Mairia Cahill reveals her harassment hell after ex’s cruel campaign of abuse


SENATOR Mairia Cahill has told of her harassment hell after her ex-partner was convicted of a cruel campaign of abuse against her.

Belfast man Stephen Altimas posted a series of malicious and menacing Facebook posts about the Labour politician, including vile allegations about her elderly father earlier this year.

On Monday the 36-year-old, of Torrens Avenue in Belfast, was sentenced to 60 hours’ community service and ordered to comply with a one year probation order after finally admitting to carrying out the wicked campaign.

Altimas had initially contested the two counts of harassment, as well as a charge of publishing material which was intended, or likely, to identify a person involved in any separate proceedings.

But on Monday in Belfast he admitted all three charges and a judge banned him from contacting or posting material about the domestic abuse campaignger or her father online.

Speaking exclusively to The Star last night, the Labour senator said: “I welcome the fact it’s been dealt with and I am concentrating on my time in the

Senate to raise issues of domestic and sexual abuse.”

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NASTY: Stephen Altimas posted a series of malicious and menacing Facebook posts about the Cahill including vile allegations about her elderly father

The charges relate to a series of Facebook posts in which Altimas, who has been separated from Ms Cahill for some time, made a number of obscene and false allegations against her and her family online.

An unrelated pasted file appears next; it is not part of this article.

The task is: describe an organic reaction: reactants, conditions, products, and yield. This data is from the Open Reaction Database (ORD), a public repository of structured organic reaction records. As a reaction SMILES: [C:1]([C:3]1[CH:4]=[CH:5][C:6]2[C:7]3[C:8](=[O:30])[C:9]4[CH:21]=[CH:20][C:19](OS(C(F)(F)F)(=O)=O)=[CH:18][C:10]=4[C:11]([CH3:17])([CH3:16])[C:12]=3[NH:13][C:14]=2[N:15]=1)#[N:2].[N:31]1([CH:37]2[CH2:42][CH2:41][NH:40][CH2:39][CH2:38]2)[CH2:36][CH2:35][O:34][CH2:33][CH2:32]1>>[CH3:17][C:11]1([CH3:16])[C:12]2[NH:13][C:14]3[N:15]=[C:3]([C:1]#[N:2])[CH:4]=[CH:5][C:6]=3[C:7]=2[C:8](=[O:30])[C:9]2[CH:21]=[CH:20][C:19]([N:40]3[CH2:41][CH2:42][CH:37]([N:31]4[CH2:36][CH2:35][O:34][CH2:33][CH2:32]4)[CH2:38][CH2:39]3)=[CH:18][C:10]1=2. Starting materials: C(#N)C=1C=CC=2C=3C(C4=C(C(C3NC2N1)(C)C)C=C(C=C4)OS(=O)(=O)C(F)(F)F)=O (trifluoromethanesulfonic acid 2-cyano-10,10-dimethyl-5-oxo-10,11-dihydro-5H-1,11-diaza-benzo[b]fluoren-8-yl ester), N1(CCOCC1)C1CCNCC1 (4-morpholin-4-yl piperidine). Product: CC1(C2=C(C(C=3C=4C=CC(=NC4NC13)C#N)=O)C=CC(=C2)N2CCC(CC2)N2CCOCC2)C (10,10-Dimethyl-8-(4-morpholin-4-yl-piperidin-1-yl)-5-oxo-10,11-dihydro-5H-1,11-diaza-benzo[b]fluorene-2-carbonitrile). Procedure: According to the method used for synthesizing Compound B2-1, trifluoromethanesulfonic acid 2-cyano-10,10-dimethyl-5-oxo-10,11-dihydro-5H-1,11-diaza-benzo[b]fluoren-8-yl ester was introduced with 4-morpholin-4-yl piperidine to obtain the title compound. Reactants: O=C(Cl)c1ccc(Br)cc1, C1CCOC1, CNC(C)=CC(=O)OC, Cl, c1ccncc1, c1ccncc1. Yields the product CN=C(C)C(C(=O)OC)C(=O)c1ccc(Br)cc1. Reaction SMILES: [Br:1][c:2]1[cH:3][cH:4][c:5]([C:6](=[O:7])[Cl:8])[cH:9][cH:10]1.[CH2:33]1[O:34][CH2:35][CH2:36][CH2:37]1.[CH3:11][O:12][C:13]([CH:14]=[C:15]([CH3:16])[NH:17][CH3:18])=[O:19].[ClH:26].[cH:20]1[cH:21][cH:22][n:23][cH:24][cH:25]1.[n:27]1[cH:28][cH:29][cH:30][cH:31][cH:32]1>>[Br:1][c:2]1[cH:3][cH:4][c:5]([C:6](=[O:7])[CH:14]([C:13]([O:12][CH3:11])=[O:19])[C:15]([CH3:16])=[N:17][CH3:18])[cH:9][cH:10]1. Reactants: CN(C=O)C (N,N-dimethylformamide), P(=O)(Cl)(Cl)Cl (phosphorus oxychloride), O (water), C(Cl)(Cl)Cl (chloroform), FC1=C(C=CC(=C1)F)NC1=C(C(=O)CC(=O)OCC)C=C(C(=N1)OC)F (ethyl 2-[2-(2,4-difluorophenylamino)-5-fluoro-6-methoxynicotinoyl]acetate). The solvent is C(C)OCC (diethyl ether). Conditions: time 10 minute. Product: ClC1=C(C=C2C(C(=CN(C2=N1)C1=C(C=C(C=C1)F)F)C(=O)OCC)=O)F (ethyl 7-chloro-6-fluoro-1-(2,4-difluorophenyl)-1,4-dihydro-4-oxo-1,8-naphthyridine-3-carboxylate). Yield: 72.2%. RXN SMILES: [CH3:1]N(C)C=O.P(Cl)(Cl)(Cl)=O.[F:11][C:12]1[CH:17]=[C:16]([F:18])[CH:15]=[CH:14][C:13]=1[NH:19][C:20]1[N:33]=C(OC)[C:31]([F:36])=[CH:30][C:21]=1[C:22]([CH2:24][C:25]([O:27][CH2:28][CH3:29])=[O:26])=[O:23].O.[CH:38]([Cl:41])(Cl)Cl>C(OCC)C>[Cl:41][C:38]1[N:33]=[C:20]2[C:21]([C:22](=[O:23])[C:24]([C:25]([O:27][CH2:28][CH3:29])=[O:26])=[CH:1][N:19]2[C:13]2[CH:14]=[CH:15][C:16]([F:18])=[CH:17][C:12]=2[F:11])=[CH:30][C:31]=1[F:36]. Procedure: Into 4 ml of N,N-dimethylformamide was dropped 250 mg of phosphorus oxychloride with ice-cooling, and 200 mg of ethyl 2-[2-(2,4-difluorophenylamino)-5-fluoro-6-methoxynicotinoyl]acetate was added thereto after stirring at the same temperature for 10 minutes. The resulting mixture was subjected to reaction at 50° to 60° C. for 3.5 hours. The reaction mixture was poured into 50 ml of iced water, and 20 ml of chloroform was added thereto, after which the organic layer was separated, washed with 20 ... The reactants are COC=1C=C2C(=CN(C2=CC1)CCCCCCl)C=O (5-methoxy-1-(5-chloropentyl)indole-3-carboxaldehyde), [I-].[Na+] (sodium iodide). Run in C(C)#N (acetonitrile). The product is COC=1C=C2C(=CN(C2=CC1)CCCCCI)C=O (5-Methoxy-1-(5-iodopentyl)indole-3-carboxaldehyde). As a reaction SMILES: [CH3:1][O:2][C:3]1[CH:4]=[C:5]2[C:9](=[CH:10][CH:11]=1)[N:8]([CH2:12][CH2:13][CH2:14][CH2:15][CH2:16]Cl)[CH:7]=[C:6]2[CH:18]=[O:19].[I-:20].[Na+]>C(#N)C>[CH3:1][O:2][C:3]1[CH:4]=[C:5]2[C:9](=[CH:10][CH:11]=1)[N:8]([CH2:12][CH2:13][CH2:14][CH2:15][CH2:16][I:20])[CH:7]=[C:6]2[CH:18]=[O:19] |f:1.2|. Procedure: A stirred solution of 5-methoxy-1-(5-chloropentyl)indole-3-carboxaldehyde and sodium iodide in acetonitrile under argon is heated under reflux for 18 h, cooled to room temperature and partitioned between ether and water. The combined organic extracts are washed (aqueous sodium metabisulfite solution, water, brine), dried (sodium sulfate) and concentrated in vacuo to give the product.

That included her elderly father Philip — son of IRA founder Joe Cahill.

Last night The Star called to his Belfast home, but he said: “I can’t say anything as there is another matter going through the family court.”

A source close to Ms Cahill said: “Mairia has been through hell over the last few months, she is glad it has been finally dealt with.”

The Belfast woman was voted into the Seanad in a by-election after the resignation of Labour senator Jimmy Harte.

Ms Cahill alleged she was raped by a suspected IRA member when she was a teen in 1997.

She has further claimed the IRA conducted its own inquiry into her account, subjecting her to interrogation and making her confront her alleged attacker.

The man she accused of rape was acquitted of criminal charges after Ms Cahill withdrew her evidence and charges were also dropped against those allegedly involved in the IRA’s internal inquiry.

All those charged strongly denied any wrongdoing.

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